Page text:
Photo Credit: ISTOCK

University mental health services need a major upgrade. (Op-Ed)

The mental health services offered by universities across the country simply don’t cut it. Student mental health is worsening at an alarming rate. Students are overwhelmed, facing challenging coursework, social relationships, strain from tuition costs, and navigating a post-COVID world. Not to mention social injustice, adjusting to life away from home, and the threat of mass shootings. The American Psychological Association reported that in the 2020-2021 school year, more than 60% of college students met the diagnostic criteria for at least one mental health problem. Universities are severely understaffed and cannot meet this demand.

Mental health and wellness events, as well as peer counseling, are fallible. Not every student is going to feel comfortable going to an event that prioritizes mental health; they may feel anxious in crowds, or ashamed to admit that they are struggling. Peer counseling seems rather risky, as no amount of training can compare to a state-licensed therapist, counselor, or psychiatrist.

Most universities are utilizing telehealth services, a tool that allows them to reach more students from the comfort of their dorm rooms, apartments, and homes. This is a great step forward, but it’s not enough for high-risk students who suffer from severe psychiatric distress.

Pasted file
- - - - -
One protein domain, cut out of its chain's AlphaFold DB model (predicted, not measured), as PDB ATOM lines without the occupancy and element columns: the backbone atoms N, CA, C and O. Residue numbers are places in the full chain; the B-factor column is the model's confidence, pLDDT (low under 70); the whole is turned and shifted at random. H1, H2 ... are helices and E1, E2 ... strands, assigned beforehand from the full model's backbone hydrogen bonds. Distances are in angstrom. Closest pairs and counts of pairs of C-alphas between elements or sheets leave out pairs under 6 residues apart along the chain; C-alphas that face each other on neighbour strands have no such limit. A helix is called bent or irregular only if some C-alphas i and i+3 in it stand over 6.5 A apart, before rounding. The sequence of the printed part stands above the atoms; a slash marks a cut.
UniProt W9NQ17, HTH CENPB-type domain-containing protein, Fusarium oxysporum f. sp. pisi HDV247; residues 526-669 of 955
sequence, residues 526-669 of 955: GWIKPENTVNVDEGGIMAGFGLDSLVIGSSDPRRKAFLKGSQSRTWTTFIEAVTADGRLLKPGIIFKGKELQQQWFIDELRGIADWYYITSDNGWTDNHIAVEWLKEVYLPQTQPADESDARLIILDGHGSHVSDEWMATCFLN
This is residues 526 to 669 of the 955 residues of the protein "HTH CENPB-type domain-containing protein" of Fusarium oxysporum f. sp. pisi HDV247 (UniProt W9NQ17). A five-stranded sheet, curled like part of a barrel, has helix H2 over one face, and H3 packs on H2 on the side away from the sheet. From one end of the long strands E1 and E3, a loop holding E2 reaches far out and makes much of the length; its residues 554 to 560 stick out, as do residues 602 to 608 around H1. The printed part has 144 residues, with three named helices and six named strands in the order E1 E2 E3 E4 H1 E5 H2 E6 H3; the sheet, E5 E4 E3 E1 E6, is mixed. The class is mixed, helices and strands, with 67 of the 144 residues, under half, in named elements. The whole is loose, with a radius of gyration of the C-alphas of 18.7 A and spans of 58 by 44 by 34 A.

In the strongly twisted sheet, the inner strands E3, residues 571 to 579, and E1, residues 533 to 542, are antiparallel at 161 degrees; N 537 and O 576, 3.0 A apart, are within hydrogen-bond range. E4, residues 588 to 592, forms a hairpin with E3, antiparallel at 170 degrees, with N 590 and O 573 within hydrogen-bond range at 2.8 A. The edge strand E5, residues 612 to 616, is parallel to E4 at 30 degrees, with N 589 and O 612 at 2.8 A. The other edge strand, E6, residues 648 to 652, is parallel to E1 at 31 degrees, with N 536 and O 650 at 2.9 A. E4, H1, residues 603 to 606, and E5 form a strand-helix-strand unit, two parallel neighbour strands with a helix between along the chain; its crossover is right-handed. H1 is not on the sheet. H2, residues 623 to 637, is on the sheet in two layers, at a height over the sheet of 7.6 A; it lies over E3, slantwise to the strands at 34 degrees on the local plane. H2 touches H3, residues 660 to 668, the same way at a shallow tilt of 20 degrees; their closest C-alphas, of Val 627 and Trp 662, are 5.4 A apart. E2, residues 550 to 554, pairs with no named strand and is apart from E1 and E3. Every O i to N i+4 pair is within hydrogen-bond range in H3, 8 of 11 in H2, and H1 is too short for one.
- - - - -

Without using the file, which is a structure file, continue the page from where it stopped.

The U.S. Department of Education’s Office of Civil Rights has filings on more than 50 substantiated cases in which universities failed their at-risk students by not adhering to federal guidelines over the past five years. These reports include ignoring ADA accommodations, not having enough staff members certified in treating mental health issues, and denying counseling to students who were victims of sexual assault.

In December 2019, Central Pennsylvania’s Central Community College, HACC, admitted to multiple missteps in providing students with mental health support. HACC’s solution was to enter a one-year contract with an EAP service to provide their students with clinical mental health care as well as therapy. Partnering with licensed mental health professionals is an excellent way to ensure every student is receiving the appropriate level of care. Why haven’t more universities followed HACC’s lead?

Universities owe it to their students to assist them through their entire collegiate career, especially when it comes to mental health. The current system is not working, and the only way forward is to update, upgrade, and rework programs, policies, and offerings for students. Students pay a high tuition price; they deserve to have accessible, effective mental health services.


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